The Word Combinations feature in Wordsmyth dictionaries displays words that are frequently used in combination with a particular headword. If you looked up “negotiate,” for example, you would be presented with words such as “accord,” “agreement,” “cease-fire,” “compromise,” “contract,” “deal,” “treaty,” and “truce.” You would also see words such as “actively,” “reportedly,” “safely,” and “successfully.”

The sets of words that you are shown in the Word Combinations feature can help you find a word that is correct or appropriate to complete a particular meaning that you want to express. In addition, the words can help you refine your understanding of the word you looked up by showing you the pattern of general use for this word. For example, it may help to better understand the meaning of “apocryphal” if you know that it combines with words like “legend,” “tale,” “story,” and “account.”

Seeing the words that combine with your word can also give you a sense of how this word may be differentiated from words with similar meanings. Even close synonyms combine with other words along different lines. For example, the words “obtain” and “acquire” have very similar meanings but combine with words somewhat differently. “Obtain” combines with “approval,” “patent,” “passport,” and “permission,” for example. “Acquire” does not typically combine with any of these but more often combines with words like “assets,” “wealth,” “competence,” “expertise,” “habit,” and “trait.”

Combinations of words such as are shown in the Word Combinations feature are referred to by linguists as “collocations.” The term “collocation” actually refers to various types of word combinations ranging from fixed phrases and idioms, in which the words always go together in a certain way and cannot be interchanged with other words, to word combinations that occur frequently but are made up of words that can be easily interchanged with other words. The collocations that we display in the Word Combinations feature tend to be closer to the latter type. Most of them are “medium strength” collocations, such as “cool breeze,” “refreshing breeze,” “soft breeze,” and “gentle breeze.” Some of the collocations that we show, however, are “strong collocations” made up of words that seem to cling to each other, such as “commit” and “crime” and “tell” and “truth.” Some of the combinations that the data-gathering tool brings up in addition, such as “social + security” and “right + angle,” represent unique units of meaning in themselves and may also be found as dictionary headwords that have their own definitions.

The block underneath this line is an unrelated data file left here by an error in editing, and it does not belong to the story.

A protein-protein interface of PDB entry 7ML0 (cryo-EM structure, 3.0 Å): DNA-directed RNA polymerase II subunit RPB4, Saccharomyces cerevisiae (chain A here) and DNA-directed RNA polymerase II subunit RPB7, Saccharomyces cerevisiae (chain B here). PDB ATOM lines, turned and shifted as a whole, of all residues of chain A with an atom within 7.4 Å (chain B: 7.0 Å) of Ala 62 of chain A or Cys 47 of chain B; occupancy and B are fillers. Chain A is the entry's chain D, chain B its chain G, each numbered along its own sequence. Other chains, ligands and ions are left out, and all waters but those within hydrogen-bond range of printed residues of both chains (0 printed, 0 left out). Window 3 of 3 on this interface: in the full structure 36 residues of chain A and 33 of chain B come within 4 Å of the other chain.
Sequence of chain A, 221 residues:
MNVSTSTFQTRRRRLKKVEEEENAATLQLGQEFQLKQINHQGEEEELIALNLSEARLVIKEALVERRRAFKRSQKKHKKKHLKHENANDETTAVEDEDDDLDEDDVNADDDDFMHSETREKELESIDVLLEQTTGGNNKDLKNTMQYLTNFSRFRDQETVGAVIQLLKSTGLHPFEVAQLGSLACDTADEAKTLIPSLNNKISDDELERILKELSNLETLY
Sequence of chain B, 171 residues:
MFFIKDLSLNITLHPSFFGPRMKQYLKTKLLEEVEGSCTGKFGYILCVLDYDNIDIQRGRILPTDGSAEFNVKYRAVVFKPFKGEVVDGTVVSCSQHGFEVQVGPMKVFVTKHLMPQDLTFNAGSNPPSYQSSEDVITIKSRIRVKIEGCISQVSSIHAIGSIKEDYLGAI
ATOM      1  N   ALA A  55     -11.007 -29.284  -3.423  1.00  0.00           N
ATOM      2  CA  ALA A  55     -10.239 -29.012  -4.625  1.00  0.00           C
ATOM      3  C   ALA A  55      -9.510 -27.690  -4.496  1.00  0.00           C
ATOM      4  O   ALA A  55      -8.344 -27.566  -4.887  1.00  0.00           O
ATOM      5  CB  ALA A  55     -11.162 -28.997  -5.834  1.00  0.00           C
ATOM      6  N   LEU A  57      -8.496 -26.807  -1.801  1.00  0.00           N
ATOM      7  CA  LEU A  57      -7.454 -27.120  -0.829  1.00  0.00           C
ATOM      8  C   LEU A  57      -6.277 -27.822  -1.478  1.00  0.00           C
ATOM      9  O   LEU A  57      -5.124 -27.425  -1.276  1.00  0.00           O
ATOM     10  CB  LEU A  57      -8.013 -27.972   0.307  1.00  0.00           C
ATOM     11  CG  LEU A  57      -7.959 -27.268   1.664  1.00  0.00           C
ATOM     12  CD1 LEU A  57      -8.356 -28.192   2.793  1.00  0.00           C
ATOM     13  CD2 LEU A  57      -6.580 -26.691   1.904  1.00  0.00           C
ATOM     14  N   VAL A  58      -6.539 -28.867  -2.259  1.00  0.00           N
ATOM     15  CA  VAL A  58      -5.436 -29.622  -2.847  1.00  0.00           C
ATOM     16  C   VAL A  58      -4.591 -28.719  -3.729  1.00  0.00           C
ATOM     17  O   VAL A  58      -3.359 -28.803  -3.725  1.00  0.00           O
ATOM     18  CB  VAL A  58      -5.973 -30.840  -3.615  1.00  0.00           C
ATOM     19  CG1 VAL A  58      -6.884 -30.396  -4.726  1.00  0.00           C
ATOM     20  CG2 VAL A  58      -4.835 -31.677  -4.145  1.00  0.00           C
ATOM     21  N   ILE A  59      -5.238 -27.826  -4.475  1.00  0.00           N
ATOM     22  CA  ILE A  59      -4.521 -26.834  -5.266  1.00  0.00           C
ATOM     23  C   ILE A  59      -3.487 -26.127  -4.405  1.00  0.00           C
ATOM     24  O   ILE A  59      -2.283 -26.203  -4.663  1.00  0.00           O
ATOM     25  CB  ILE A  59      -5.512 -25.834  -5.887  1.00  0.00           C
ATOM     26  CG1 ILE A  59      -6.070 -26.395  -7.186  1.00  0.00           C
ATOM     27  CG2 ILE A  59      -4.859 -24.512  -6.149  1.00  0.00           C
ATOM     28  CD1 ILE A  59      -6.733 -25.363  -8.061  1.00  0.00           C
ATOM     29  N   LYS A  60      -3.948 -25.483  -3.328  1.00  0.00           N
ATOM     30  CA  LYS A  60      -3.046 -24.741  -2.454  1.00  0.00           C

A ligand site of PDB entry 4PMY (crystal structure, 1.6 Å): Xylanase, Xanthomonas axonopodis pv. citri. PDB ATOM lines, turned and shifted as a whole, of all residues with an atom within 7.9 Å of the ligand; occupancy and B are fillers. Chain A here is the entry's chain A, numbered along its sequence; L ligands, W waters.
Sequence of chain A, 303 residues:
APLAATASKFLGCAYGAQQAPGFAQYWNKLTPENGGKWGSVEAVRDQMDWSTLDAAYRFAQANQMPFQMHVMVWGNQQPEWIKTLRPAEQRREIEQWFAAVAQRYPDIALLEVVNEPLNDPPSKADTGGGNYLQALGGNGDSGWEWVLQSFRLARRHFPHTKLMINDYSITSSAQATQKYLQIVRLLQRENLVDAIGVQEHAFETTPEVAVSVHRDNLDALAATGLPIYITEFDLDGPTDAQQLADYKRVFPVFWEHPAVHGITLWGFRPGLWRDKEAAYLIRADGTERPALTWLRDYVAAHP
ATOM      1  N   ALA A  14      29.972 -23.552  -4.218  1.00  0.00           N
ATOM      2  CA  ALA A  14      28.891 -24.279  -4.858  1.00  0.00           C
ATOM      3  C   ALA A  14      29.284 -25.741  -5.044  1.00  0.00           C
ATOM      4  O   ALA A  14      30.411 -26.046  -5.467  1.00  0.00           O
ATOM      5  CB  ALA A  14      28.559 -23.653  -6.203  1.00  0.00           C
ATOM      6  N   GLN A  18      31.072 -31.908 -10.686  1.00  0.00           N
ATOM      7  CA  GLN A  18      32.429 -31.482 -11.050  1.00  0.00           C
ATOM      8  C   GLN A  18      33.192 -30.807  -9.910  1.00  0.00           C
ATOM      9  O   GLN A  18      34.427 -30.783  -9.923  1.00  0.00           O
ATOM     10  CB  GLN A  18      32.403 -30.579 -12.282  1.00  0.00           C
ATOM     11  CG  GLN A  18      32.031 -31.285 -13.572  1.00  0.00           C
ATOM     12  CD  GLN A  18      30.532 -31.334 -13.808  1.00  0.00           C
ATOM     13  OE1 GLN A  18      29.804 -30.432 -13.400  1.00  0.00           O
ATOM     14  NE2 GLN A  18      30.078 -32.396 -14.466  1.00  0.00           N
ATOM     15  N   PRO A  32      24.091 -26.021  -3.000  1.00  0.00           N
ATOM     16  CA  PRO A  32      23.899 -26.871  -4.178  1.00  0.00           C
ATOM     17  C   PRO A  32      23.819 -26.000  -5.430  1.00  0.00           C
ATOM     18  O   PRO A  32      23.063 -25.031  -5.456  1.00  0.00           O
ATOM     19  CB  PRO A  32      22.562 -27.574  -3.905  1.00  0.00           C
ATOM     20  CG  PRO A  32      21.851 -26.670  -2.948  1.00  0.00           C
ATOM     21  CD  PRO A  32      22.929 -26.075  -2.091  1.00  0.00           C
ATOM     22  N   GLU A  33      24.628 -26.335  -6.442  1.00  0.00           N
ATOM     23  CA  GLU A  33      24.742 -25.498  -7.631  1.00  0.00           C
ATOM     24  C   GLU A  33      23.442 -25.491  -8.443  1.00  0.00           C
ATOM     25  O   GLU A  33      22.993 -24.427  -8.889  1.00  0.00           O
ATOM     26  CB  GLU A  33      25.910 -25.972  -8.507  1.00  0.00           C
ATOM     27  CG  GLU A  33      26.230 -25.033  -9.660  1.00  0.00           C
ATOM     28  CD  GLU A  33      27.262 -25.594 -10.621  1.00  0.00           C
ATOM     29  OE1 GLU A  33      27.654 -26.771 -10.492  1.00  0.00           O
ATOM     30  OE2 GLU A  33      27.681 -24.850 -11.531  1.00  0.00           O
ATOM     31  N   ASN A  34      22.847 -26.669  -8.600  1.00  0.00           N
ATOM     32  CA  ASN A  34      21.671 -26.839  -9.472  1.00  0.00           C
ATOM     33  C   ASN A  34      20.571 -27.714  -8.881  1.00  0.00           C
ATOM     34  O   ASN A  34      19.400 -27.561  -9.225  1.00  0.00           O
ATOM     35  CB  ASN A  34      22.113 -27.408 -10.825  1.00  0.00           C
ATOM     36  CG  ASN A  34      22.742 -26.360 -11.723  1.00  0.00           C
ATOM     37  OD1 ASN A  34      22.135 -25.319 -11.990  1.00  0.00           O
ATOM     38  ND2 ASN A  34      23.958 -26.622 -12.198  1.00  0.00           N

Word Combinations is a Wordsmyth subscription feature. If you are not currently a subscriber, try out the feature with a 15-day trial subscription. Then, under “Display Options” near the top of any entry, select “Word Combinations.” At the same time, why not try out our “Word Parts” or “Spanish support” features? The free subscription will also give you access to WILD, the Wordsmyth Illustrated Learner’s Dictionary designed for very young readers and language learners.